Do you maintain a reader list? What are the methods you use to find your readers and create the list and the relationship? Do you use social media, forums, newsletters and/or support groups to build your list?
I do maintain a list, at least in the sense of my aforementioned newsletter that people can subscribe to for information about my books (and a few other geeky things). “Maintain a reader list” brings to my mind the idea that I’ve got this physical list that I’m checking over like Santa Claus in order to stalk my readers. :D (Okay, so my brain works in odd ways.) I should probably do a little more to promote my list in terms of making people aware of it, but I mostly just have sign-up boxes on my website. When I do marketing, I tend to promote my books more than my list.
That said, all of my books have a blurb about my list in the “about the author” sections in the back. That’s likely where I get most of my list subscribers.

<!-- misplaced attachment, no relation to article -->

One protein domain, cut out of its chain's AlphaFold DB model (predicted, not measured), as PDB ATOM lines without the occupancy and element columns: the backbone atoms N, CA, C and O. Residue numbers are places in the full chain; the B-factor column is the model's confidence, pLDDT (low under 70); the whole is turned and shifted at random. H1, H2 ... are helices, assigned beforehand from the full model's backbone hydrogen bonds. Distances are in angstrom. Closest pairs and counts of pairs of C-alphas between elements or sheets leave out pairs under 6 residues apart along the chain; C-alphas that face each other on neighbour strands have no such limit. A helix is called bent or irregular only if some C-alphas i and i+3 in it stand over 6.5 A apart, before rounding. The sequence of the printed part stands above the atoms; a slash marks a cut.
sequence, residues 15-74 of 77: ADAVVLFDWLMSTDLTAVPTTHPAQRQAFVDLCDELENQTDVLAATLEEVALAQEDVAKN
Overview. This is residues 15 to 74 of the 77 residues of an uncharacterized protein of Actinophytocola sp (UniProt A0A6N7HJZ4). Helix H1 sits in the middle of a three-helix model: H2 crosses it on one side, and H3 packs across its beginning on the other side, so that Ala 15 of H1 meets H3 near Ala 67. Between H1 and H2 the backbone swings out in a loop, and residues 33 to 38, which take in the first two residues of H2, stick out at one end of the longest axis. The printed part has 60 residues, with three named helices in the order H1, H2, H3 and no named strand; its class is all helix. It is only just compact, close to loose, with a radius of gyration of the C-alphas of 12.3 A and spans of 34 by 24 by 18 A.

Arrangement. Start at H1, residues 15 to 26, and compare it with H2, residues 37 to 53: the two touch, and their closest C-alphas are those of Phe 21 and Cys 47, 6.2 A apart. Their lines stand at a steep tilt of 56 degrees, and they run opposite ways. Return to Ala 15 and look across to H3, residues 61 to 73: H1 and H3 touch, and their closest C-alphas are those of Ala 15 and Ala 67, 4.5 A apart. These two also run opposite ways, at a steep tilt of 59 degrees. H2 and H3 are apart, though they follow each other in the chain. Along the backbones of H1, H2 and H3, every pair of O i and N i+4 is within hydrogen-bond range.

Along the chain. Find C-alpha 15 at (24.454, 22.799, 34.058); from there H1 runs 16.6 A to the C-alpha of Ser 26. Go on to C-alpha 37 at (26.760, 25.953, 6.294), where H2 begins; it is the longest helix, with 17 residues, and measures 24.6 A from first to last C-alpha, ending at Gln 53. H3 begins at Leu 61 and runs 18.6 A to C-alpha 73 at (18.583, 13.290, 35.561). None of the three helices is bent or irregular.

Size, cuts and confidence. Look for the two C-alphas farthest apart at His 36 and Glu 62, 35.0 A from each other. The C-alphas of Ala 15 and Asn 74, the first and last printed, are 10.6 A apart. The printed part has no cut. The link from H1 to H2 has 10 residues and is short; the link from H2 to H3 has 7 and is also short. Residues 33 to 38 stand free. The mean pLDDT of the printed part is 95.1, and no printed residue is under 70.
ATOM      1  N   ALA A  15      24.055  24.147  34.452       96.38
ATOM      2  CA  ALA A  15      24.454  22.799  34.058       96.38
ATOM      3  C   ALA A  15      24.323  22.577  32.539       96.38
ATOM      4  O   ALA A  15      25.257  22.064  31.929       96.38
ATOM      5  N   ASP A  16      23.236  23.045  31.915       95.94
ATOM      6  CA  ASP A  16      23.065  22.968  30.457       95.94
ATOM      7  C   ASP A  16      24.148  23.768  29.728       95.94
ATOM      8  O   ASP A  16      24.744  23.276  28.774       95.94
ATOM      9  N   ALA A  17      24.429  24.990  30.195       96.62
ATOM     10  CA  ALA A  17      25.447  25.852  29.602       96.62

What is your method of getting reviews for your novels? Do you seek professional reviews, use social media or do you rely on your reading audience to supply them?
When I’m preparing to launch a book, I’ll often tweet, post, and put out a newsletter saying that I’m looking for people to read advance review copies in exchange for an honest review. I’ve also queried book bloggers and highly ranked Amazon reviewers inviting them to read the book (again, a free copy in exchange for an honest review). I don’t pay for reviews, with the one exception of signing up for a service that listed my book on a website where reviewers could request it. (The fee paid for the listing only. The reviewers themselves received no compensation besides a free book.) I didn’t get a lot of reviews that way, however. The majority of the reviews my books have are from the readers themselves.
Author's Book List
A Dragon at the Gate
- The New Aeneid Cycle Book 3